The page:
Sexless Marriage: Stay or Go?

After reading the posts on your message board, I know that there are many women who are also living in sexless marriages. Can you be sexless and have a happy marriage? I don't think so. From the start, getting married after getting pregnant, it was a problem for me and my husband. I tried everything I could think of -- lingerie, dieting (I'm not heavy), romance, dressing and acting ''sexy'' for him. Finally, after seven years of therapy, we discovered that my husband cannot put love and sex together. He can love me but not have sex with me, or he can have sex with me but not love me (or any other woman). I want to be loved like a woman should be, so I am moving on. I believe I am doing the right thing. --iVillager ''D''

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Dear D:

Your story is poignant and touches my heart. I am sure your words will reach out to comfort and enlighten others. I want to call you Braveheart and call him a taxi. Actually, your husband is intimacy-phobic. Some folks who are wired this way never find their way out of the maze of their inability to link sexuality and intimacy. They may even use sex as a means to avoid intimacy, by thinking of it as performance-based or mechanical, involving only the part of them below the belt. To love someone intimately requires the bravery to risk being vulnerable, and for some people -- men in particular -- loving a partner and also connecting in the sexual domain is just too much for them to bear; there's too much closeness, too much risking of self. For some people, the idea of real intimacy means losing their own identity and personal boundaries, and they literally fear for their lives. When adding sexual intimacy to the mix, they often either shut down or run away. Your husband stayed for the final scene in your play, and you had to take the initiative to put this ailing marriage out of its misery.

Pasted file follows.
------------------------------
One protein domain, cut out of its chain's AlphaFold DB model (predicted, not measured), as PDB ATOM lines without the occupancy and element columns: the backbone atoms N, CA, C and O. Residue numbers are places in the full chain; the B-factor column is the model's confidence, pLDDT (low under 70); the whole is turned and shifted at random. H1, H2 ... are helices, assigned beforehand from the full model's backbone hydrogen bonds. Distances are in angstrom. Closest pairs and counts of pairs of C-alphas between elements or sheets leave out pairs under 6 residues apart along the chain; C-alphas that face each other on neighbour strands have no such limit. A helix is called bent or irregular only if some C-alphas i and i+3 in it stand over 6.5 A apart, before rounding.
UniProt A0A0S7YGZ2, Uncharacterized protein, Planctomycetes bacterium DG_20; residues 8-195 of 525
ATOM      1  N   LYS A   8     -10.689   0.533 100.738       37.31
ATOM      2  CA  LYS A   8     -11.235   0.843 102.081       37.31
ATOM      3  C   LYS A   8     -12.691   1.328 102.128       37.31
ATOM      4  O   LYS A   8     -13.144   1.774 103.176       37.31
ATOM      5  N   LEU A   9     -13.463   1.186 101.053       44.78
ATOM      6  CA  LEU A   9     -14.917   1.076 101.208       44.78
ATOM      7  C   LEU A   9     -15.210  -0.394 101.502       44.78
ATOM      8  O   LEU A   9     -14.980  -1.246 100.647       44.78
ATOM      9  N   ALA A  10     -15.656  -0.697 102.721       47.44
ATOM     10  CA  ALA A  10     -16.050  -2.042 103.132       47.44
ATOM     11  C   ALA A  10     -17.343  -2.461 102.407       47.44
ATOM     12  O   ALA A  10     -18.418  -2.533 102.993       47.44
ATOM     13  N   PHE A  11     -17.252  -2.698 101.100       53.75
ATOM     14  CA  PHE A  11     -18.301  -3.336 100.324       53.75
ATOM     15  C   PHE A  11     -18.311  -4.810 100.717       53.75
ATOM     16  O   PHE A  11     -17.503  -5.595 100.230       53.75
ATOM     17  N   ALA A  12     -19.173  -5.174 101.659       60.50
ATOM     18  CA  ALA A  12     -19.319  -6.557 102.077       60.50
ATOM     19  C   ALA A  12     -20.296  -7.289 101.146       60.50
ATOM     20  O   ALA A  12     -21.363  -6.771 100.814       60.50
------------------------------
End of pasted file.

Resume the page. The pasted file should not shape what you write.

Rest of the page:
Some couples can sustain a level of intimacy without sex over the long haul. For others, sexual touching and intimacy on all possible levels are essential or their bond will break. Yours did just that. I have worked with couples in which one of them has sought out an extramarital affair or full-blown relationship to sustain his or her sexual self and yet maintained the marital foundation. That is sometimes the only way to keep going when all else has failed. There is an interesting book by Dalma Hehn called The Erotic Silence of the American Wife that tells stories of women who cheat, some of whom are driven to that behavior from a life of sexless living at home. You may find this book soothing to read.

I hope that through therapy you realized that your marriage kept you in a prison of sexlessness and also self-contempt. It appears that you have learned to forgive, forget and move on with new understanding about your role and your husband's role in this shared drama. I also sense your compassion -- for yourself and for him. I salute you for doing the work and moving on. You will find the love and pleasure you deserve if you stay open to it.

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